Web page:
University of Arkansas at Little Rock Law Review

Document Type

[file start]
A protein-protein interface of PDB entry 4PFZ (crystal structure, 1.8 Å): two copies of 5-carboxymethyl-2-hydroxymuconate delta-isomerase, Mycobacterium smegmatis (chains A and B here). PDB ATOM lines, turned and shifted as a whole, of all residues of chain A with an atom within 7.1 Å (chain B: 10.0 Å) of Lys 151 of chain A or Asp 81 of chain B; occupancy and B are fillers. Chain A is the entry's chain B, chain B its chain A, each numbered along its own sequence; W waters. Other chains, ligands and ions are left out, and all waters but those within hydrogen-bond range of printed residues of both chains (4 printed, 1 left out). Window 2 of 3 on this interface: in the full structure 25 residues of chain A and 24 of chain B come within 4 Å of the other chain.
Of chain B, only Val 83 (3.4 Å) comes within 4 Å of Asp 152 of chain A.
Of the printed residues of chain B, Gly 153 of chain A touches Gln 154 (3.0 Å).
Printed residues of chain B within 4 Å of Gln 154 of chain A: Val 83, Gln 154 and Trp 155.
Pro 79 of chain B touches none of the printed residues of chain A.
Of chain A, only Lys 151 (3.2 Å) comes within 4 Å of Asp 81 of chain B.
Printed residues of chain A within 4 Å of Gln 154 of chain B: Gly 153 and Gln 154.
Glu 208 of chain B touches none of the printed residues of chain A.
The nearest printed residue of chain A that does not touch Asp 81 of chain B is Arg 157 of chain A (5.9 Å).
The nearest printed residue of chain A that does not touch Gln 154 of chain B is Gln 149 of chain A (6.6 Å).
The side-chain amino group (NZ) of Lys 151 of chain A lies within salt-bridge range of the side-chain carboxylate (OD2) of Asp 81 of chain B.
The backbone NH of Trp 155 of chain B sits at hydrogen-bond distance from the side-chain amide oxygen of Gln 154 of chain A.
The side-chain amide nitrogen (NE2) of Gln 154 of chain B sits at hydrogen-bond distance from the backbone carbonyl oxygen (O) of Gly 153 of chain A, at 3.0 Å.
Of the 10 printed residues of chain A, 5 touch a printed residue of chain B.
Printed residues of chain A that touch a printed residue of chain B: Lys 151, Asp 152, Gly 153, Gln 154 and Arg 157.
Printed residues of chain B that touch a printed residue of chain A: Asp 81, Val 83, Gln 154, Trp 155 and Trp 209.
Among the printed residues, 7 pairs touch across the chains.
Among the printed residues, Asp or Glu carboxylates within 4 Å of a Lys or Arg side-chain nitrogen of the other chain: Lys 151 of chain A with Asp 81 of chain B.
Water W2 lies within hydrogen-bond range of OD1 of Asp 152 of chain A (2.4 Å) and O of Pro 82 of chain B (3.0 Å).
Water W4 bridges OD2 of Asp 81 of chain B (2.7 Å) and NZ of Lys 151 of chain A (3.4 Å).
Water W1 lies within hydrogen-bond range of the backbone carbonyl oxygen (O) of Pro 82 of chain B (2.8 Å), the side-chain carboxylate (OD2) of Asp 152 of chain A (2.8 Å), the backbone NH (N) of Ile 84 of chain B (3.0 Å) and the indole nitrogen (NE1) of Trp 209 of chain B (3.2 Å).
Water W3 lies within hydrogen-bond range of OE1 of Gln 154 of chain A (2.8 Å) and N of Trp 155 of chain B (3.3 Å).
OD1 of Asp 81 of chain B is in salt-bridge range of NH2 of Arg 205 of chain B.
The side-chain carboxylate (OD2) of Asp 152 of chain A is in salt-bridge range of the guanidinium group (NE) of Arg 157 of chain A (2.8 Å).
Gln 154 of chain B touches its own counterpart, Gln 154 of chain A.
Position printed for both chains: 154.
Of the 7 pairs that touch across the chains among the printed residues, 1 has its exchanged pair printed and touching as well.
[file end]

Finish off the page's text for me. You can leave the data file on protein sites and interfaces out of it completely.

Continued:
Approximately two-thirds of the national jail population consists of pretrial detainees––people who are constitutionally presumed innocent of the charges they are facing. Many, if not most, of these individuals are incarcerated because they are unable to post money bail. This article explores some of the complexities of pretrial release/detention reform. It begins with the history of bail from its early use in England through its grounding in each American state’s constitution, with special emphasis upon the reforms that have occurred in the American system of pretrial release since the 1920s. Drawing on information and experiences from states across the nation, coupled with a review of current Arkansas law, I offer several proposals for future reform efforts from a judicial perspective and conclude that it is indeed time for Arkansas to consider pretrial reform.